“The rest of it – and perhaps the best of it – is a permission slip: you can, you should, and if you’re brave enough to start, you will.”
Stephen King, On Writing
What’s the primary vehicle behind your words?
A sports car, all angry growls and bright headlights screaming in the night?
A sleek roadster, all curves and purrs cruising languid on a Sunday afternoon?
A cozy sedan with air bags, a sunroof, and the best safety ratings in the country?
A tired old junker, barely holding itself together, let alone its own on the road?
There’s a certain headspace writers slip into when creating words and worlds, but there’s another space, a deeper one, that guides the path of those words–the emotional space. Let’s call it the hurt engine.
Some people thrive creatively when their hurt engine is fueled with anger, others work best with a stream of sorrow or happiness, and some can write no matter what emotions are flowing in the real.
Of the five novels I’ve written in as many years, the earliest two were penned when my hurt engine lived up to the name and was, in truth, running on overdrive. The words flowed and the stories poured out, like the perfect mix of gasoline and air through a carburetor. I wrote the first draft of the first novel in forty days and two weeks later started the second. Thirty days later, that first draft was done, too.
Unfortunately, both novels needed heavy-duty edits/rewrites because while the words were driven by hurt, they were twisted by it too. Had I perhaps edited the first novel before penning the second, I might have realized what I’d done wrong. Live and learn, right?
Imagine my surprise when I started the next novel and the words didn’t have the same flow. It didn’t take long to figure out why. My hurt engine was running on a different fuel. I won’t lie, I missed the rush. Instead of zipping along at 95, I was stuck on 50. But I finished the novel nonetheless. The story is cleaner, but I’m a pantser, not a plotter, so my first drafts always have a bit of rust on their edges. My motto is “first draft is for story, second draft is for pretty.”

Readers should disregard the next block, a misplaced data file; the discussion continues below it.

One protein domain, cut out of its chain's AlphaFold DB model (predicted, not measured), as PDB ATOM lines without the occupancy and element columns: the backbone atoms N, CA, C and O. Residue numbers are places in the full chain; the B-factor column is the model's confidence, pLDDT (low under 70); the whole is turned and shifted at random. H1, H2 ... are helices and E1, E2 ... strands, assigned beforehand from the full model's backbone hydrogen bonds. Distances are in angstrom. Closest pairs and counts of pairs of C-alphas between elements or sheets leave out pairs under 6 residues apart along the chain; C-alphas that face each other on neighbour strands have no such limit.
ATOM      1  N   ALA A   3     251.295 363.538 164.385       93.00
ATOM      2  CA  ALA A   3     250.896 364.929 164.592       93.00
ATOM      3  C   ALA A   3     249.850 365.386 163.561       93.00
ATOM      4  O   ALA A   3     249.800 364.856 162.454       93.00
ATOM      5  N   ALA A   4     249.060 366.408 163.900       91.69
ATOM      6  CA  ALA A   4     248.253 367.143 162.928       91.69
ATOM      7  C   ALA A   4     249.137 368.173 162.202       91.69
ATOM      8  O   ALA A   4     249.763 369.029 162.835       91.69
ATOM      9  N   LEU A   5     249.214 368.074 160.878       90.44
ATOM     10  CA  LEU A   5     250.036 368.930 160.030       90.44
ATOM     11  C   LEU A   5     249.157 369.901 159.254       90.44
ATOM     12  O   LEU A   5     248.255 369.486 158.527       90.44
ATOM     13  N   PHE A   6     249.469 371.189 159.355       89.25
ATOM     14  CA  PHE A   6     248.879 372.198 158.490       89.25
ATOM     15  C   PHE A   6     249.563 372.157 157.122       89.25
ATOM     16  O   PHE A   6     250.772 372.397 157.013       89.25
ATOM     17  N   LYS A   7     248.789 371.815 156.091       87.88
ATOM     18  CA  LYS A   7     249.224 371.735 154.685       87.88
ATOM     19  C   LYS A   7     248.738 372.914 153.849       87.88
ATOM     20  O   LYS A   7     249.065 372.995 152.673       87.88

Sometimes the hurt engine doesn’t affect productivity, but it changes the flavor of the prose. I can tell what was fueling my hurt engine in my fiction by the word choices I make, by the staccato rhythm or the lyrical quality of the sentences.
I’ve since learned that I can trick the hurt engine when needed. I’ve written a story that required a certain taste of sorrow, and even though I wasn’t feeling sad at that moment, I pulled the necessary fuel from a memory and poured that into the story instead.
I’ve also learned how to set things on literary cruise control by swallowing the emotional fuel. The hurt engine becomes a quiet place of numbness. And yes, I can tell what stories I’ve written in that place, too.
Last year I wrote the most deeply personal short story I’ve ever written. I had to dig deep into a place I don’t like for the fuel, but the story is probably my strongest work ever. It sold quickly and well, but no, I’m not going to tell you which story it is.
The only stone in my tire is anger. I can’t write when I’m angry. At all. Sure, I can fire off an expletive-filled email, no problem, but fiction? Impossible. Fortunately, my anger burns bright and hot and then fades. I might still be angry, but the rage fuel tank is empty. And then I get back to work.
So what about you? What fuels your hurt engine? Do you escape your emotions when you write or do you let the emotions paint your words? Do you get blocked when you’re not in the thick of your preferred emotional space?
Try changing your fuel and let’s go for a drive.